By Dr. Angie McNeight
Leadership in the dental field takes on many forms. From leading our own team members in the office every day to our involvement in organized dentistry and in our communities, we find ourselves called to be leaders more often than we realize. Effective leaders are passionate, committed, inquisitive, solicitous and available. They lead with integrity, handle conflict fairly and maintain confidentiality where required. While some of these qualities are inherent to the individual’s personality, many of these traits and abilities can be improved through learning opportunities and practice.
Leadership within a dental practice is frequently combined with management, and the lines are commonly blurred between the two. Leaders formulate ideas and motivate their teams to understand the vision they have set forth. Managers focus on the day-to-day activities, setting measurable goals to report success. In small businesses, these two roles often are combined and frequently overlap.
My partner, Dr. Ryan Caudill, and I own and manage our office, and we work hard to be as organized and clear as possible to our 18 team members. We spend time training them, outlining expectations and cultivating problem-solving skills to improve self-awareness. Our morning huddles, monthly team meetings, and yearly staff reviews keep everyone focused on common goals and ensure processes are consistently followed. We also take each team member to lunch once a year on their own with the doctors to get to know each other better. Our yearly patient appreciation parties and team-building days outside the office setting are some of our favorite memories together and help strengthen these relationships. I am a more effective leader when I better understand the person I am leading.
Leadership outside the office in our communities and professional organizations can be a challenge with varying personalities and leadership styles. Staying positive and focusing on the task at hand are helpful in achieving a favorable result that benefits everyone. At Dentists’ Day on the Hill each year, I am reminded that community leaders are looking to us for guidance on critical issues, and actively listening to understand others is the first step.
I’ve found that the most important piece of leadership is cultivating personal relationships. Becoming genuinely interested in others and getting to know them on a personal level builds trust and rapport. I aim to bring others into the conversation as much as possible, creating a safe space to voice opinions while encouraging others to listen and reflect attentively. This is especially important in our virtual (Zoom) meeting spaces, where having your camera on, being engaged and calling on those who may be more reserved is essential for ensuring everyone’s perspectives are heard and team decisions are made. As a leader, I also strive to be as available and responsive as possible, ensuring fellow colleagues and community members have my cellphone number so they can easily reach me at any time. Responding to emails, texts, phone calls and social media messages in a timely manner (aka as quickly as possible) is a vital sign of respect.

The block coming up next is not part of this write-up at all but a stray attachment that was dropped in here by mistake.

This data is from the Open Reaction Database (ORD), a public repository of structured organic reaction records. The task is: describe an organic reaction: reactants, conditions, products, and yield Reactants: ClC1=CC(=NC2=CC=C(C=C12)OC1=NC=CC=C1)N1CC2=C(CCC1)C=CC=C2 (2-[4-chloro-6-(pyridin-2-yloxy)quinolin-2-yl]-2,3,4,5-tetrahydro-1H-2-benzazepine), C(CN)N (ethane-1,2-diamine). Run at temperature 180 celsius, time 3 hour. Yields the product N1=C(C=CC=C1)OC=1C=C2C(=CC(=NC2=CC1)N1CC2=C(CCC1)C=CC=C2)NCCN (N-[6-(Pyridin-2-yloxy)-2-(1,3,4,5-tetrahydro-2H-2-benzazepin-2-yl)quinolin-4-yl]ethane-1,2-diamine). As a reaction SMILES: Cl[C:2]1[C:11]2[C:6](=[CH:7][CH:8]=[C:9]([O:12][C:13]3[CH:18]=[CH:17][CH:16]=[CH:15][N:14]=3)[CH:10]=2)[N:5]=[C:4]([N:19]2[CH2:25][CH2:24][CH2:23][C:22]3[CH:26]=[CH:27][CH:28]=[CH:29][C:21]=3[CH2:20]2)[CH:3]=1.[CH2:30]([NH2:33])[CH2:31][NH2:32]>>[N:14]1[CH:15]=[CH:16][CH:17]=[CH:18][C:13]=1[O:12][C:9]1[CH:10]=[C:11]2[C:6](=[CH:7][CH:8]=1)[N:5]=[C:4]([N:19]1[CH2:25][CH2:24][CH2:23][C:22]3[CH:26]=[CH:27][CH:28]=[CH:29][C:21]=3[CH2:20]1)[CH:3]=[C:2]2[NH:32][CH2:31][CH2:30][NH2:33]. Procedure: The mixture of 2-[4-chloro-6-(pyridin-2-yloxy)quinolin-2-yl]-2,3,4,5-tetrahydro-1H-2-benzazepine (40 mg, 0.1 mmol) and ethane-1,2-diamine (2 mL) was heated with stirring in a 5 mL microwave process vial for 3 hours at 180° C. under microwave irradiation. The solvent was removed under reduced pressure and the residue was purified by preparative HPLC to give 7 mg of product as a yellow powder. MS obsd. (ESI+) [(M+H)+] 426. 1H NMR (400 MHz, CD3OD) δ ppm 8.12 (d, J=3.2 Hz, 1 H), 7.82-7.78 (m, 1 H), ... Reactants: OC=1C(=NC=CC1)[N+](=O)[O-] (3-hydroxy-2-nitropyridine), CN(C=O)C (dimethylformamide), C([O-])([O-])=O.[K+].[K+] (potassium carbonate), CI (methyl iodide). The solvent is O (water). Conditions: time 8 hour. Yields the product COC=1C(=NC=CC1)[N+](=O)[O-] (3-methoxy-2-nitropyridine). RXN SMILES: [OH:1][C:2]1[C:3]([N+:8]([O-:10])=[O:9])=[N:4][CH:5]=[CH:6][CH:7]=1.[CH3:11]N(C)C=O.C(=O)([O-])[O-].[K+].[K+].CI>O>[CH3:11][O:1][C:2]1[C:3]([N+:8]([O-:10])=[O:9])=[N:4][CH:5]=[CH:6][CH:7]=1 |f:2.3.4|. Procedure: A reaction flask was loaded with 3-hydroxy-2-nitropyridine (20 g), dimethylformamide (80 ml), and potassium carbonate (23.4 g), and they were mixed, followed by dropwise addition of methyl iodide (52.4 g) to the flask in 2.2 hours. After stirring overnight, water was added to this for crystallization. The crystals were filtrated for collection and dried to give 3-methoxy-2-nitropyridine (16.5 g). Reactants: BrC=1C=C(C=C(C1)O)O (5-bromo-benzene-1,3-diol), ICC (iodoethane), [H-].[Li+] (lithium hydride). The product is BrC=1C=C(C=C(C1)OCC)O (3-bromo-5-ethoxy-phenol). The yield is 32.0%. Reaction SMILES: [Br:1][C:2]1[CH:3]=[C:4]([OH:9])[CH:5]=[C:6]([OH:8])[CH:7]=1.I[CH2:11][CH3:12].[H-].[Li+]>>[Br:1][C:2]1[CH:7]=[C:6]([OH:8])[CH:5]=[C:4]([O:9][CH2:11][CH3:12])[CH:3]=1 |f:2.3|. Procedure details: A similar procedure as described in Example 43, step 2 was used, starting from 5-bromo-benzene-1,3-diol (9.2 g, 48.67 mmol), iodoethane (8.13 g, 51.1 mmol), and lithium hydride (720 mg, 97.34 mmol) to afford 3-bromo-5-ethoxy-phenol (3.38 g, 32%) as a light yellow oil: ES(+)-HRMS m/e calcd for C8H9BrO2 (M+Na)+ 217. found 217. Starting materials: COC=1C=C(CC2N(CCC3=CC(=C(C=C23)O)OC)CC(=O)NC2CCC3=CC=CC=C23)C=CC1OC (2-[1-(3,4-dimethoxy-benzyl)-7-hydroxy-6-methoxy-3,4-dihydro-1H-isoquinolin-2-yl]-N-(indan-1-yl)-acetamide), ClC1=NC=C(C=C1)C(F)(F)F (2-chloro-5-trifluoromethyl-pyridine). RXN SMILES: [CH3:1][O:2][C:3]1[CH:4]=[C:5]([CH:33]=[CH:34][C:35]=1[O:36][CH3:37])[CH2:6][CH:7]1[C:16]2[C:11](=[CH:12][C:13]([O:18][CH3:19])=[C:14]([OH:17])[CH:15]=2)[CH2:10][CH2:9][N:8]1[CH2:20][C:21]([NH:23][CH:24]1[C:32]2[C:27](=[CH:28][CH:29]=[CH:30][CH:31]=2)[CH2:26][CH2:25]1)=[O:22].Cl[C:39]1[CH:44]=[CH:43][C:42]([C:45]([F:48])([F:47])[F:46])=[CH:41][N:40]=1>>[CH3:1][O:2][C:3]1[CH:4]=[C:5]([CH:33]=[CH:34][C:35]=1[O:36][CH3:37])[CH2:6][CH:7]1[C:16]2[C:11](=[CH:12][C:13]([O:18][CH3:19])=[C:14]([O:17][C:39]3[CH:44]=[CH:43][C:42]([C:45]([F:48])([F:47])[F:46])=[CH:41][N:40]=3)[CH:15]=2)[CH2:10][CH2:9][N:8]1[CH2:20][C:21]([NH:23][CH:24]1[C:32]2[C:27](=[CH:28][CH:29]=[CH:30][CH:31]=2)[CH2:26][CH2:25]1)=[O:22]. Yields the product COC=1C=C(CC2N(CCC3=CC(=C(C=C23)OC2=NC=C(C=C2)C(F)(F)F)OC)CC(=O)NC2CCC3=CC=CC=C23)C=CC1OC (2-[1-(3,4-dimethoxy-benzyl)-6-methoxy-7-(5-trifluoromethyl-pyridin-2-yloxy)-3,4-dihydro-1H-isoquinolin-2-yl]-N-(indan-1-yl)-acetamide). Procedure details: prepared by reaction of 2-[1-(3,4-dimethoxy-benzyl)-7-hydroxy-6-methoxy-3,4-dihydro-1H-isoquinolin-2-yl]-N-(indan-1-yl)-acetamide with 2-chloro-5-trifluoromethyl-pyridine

As the Leadership Development Committee (LDC) chair of the Florida Dental Association (FDA), my charge is to improve leadership within our association. Our yearly LEAD: Leaders Emerging Among Dentistry event is one of the opportunities you can take part in to improve your own leadership skills with seminars related to public speaking, social media for leaders and effective meeting management. As a committee, we work together to find people who are interested in leadership positions within the FDA and help guide them on their leadership journeys. We also collect applications and nominate candidates for the speaker of the house, treasurer/treasurer-elect and editor positions of the FDA.
One of the most important jobs of every volunteer leader is to find your own replacement. You know what it takes to do the job better than anyone, so finding the right person to fill your shoes will ensure they continue on a forward path, building on what you put in place. Encouraging colleagues to join a committee is wonderful but mentoring them along the way is what truly fosters leadership. The LDC helps find these leaders and cultivates them for success.
I strive every day to improve my own leadership skills through building relationships, communicating clearly and showing integrity. Reflecting on your leadership strengths as well as areas that need improvement will help you become the best leader you can for your team, your colleagues and your community.
Reprinted from Today’s FDA, May/June 2021. Visit floridadental.org/publications to view this issue and the Today’s FDA archives.